Africans are totally disinterested in the amazing wild life that surrounds them, unless they can either kill it and eat it - or earn money otherwise by manipulating non-African tourists to support them. You need to live in Africa for a while to realise their total indifference to animal suffering (or even the suffering of other Africans) to understand their utter selfishness.
What a total ********.


I am really depressed by a lot of these threads and generally stay away, they consistently show a failure to grasp the issues. Some posts, like this one and the OP on this thread (which incredibly starts with the joke 'some of my best friends are black'!) are difficult to avoid.
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Old 30th Jun 2020, 11:29
  #30 (permalink)  
 
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Double Barrel
I think the point being raised is that there is little concept on the ground in much of Africa of a greater good. For example when I lived there, and indeed when I am back on business, people are surprised when in discussions that Mrs Mac and I pay for health care when we are not sick,and have private health cover through our companies, and that we pay for education for others, when not having any children. The concept of the amount of tax we pay boggles minds, as their view generally is that you pay for things at the point of need, and that what passes for the greater good, by paying for others is wasted. Also bare in mind the amount of corruption in most every African state, then they would probably watch the tax money disappear to Zurich. Also you could also use this analogy to most 3rd world countries to some degree. I do agree with you though how some posts on here are quite casually racist in sentiment, maybe not always by design, but sometimes through lack of understanding.
Kind regards
Mr Mac

Last edited by Mr Mac; 30th Jun 2020 at 13:36.
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Old 30th Jun 2020, 11:43
  #31 (permalink)  
 
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Originally Posted by double_barrel View Post
What a total ********.


I am really depressed by a lot of these threads and generally stay away, they consistently show a failure to grasp the issues. Some posts, like this one and the OP on this thread (which incredibly starts with the joke 'some of my best friends are black'!) are difficult to avoid.
Please tell us what issues the poster has failed to grasp? Are you excusing the behavior of those Africans that Trim Stab has described because of their impoverished lives?
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Old 30th Jun 2020, 11:56
  #32 (permalink)  
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The countryside, especially the owned by the National Trust and other public bodies, are a public good. Public goods, being generally free (or subsidised as visiting stately homes) can be abused or degraded and must be protected.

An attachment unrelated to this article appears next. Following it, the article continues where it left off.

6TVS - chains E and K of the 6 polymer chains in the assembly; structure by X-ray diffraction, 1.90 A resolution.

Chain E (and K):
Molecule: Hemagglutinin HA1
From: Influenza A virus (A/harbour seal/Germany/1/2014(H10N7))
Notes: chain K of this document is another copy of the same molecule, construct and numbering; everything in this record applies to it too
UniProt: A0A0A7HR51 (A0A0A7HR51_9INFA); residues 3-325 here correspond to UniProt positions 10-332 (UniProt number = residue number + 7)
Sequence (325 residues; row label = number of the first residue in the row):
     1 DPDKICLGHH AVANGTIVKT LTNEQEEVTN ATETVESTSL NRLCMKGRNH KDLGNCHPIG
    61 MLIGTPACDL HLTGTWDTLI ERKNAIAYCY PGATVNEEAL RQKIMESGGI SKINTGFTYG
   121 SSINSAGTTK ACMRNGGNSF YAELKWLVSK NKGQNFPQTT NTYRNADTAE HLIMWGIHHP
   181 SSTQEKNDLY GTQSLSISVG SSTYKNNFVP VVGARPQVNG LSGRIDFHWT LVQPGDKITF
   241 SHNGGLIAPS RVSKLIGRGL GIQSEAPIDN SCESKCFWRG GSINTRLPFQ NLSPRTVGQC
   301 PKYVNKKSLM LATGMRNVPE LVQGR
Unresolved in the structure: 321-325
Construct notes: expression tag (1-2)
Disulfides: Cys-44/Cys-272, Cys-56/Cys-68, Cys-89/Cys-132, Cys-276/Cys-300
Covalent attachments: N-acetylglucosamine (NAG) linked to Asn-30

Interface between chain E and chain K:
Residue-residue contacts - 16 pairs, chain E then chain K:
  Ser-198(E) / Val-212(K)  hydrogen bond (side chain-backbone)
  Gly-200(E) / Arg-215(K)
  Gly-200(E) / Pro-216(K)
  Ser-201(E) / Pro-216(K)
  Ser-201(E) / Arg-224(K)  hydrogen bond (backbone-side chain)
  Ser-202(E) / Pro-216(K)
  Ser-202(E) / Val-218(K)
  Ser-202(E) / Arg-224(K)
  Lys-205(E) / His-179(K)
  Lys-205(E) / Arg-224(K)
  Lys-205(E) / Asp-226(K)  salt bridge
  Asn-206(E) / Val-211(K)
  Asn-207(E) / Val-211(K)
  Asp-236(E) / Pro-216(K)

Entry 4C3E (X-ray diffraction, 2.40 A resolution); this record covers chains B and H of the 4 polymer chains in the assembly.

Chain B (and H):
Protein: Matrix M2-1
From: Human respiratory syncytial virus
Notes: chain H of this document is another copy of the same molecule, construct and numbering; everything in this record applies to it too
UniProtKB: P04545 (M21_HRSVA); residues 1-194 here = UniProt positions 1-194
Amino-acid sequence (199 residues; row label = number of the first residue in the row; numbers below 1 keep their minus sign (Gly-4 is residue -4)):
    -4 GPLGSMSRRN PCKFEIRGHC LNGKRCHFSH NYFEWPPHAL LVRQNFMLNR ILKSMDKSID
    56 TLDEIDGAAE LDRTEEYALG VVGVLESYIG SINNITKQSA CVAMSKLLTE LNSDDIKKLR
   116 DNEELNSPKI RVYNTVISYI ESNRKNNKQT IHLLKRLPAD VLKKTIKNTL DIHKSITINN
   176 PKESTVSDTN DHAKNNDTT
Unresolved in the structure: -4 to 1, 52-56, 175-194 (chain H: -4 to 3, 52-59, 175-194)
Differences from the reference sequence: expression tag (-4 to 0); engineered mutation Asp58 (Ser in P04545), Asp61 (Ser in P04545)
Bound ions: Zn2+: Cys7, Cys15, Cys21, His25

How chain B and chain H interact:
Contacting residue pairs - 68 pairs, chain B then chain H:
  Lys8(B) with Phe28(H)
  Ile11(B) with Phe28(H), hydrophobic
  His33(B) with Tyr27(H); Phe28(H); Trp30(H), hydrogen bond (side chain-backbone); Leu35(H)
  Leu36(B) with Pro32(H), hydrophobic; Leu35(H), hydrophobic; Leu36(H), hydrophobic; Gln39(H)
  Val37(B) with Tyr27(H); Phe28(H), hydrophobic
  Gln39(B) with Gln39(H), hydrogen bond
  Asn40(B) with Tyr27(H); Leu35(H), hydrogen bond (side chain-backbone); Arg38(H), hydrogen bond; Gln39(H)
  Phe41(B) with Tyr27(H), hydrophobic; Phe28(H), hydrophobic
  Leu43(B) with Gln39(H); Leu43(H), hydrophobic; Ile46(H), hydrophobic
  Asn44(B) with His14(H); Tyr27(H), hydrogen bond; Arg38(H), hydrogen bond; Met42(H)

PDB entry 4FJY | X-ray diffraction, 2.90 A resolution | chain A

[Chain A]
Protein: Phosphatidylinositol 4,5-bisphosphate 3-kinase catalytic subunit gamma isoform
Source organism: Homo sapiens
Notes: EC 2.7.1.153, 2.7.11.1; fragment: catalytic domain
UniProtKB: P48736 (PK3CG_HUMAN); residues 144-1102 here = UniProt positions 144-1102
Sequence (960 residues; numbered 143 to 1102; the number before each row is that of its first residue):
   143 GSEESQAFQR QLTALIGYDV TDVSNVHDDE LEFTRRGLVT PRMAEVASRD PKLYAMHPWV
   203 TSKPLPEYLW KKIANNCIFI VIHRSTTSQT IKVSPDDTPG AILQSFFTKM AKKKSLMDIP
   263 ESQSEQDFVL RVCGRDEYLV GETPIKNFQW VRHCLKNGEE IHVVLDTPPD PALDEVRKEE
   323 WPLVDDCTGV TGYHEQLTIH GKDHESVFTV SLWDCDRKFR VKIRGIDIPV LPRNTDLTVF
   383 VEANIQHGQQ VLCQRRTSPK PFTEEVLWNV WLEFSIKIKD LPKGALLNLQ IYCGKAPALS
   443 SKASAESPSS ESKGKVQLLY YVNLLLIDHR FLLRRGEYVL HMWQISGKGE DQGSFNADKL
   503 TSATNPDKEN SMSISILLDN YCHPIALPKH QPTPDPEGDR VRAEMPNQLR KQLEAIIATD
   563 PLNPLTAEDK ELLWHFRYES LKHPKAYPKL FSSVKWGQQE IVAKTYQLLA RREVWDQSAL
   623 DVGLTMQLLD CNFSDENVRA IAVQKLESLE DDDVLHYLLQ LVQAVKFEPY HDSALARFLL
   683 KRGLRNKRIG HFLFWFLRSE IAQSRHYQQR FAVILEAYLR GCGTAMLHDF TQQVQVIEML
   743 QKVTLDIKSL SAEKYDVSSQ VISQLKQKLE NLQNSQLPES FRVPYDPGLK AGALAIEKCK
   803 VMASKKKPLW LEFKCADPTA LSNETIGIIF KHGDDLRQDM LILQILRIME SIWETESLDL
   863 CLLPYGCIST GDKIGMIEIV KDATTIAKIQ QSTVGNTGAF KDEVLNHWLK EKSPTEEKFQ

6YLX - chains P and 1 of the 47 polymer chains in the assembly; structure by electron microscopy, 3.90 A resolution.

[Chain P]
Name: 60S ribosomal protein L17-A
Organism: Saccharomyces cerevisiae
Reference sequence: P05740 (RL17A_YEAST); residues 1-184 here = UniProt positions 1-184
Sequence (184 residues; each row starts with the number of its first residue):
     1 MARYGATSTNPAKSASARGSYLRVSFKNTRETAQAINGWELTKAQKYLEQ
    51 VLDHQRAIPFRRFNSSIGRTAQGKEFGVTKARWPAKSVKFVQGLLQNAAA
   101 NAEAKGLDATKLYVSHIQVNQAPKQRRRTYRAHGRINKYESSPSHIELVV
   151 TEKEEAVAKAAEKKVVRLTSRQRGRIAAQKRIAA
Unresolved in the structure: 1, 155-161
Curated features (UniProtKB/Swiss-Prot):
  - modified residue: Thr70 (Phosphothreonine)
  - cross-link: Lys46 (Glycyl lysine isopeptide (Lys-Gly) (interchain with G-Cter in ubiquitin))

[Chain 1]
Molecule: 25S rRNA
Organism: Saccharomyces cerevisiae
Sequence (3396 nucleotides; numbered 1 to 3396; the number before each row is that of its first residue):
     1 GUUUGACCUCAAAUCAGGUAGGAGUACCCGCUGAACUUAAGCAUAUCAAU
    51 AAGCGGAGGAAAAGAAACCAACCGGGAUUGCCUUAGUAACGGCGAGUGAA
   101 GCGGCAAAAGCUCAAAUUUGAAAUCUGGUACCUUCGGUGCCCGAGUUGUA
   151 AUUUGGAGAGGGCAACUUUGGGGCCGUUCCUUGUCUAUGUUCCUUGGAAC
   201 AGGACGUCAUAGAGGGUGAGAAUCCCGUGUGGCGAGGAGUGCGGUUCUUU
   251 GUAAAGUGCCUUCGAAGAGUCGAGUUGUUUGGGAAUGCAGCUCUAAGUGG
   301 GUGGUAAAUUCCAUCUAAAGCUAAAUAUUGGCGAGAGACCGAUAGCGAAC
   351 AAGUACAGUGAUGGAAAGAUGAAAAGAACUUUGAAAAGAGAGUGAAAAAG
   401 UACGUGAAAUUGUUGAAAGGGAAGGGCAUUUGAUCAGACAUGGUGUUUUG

Efforts must be made to make them available to all, the fear being that attempts to do the latter will inevitably lead to the former.

https://en.wikipedia.org/wiki/Public_good_(economics)
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Old 30th Jun 2020, 12:20
  #33 (permalink)  
 
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OMG! I can’t believe visiting the countryside is now a racist issue!

There is nothing to stop anyone in the uk visiting open spaces. If you’ve got enough money to spend on a street party, you’ve got enough to get to green spaces - if you want to.

Isn't it just possible, that maybe the majority of the groups referred to, aren’t actually that bothered? You could argue that very generally young white people aren’t that bothered about visiting the countryside either. They want more action and entertainment. It’s more often an older, more settled demographic that gravitates to the great outdoors.

Contrary to some people’s perceptions, there isn’t someone standing at the ‘entrance to rural England’ turning away those who are not a whiter shade of pale.
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Old 30th Jun 2020, 12:32
  #34 (permalink)  
 
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Originally Posted by BehindBlueEyes View Post
OMG! I can’t believe visiting the countryside is now a racist issue!

There is nothing to stop anyone in the uk visiting open spaces. If you’ve got enough money to spend on a street party, you’ve got enough to get to green spaces - if you want to.

Isn't it just possible, that maybe the majority of the groups referred to, aren’t actually that bothered? You could argue that very generally young white people aren’t that bothered about visiting the countryside either. They want more action and entertainment. It’s more often an older, more settled demographic that gravitates to the great outdoors.

Contrary to some people’s perceptions, there isn’t someone standing at the ‘entrance to rural England’ turning away those who are not a whiter shade of pale.
Pretty much anything that shows any perceived difference between one group of people and another is at risk of being labelled racism.

The big risk here is that there seems to be a very real problem in distinguishing between bias because of race (and there's a whole can of worms in just categorising "race") and any natural preference one group of people may have. For example, by default, I always tend to search the web, eBay or whatever with a "UK only" setting. This has nothing to do with racism, but everything to do with trying to filter out irrelevant stuff from thousands of miles away. I doubt that it will be long before the ability to do a country-specific search on the web will be labelled racist . . .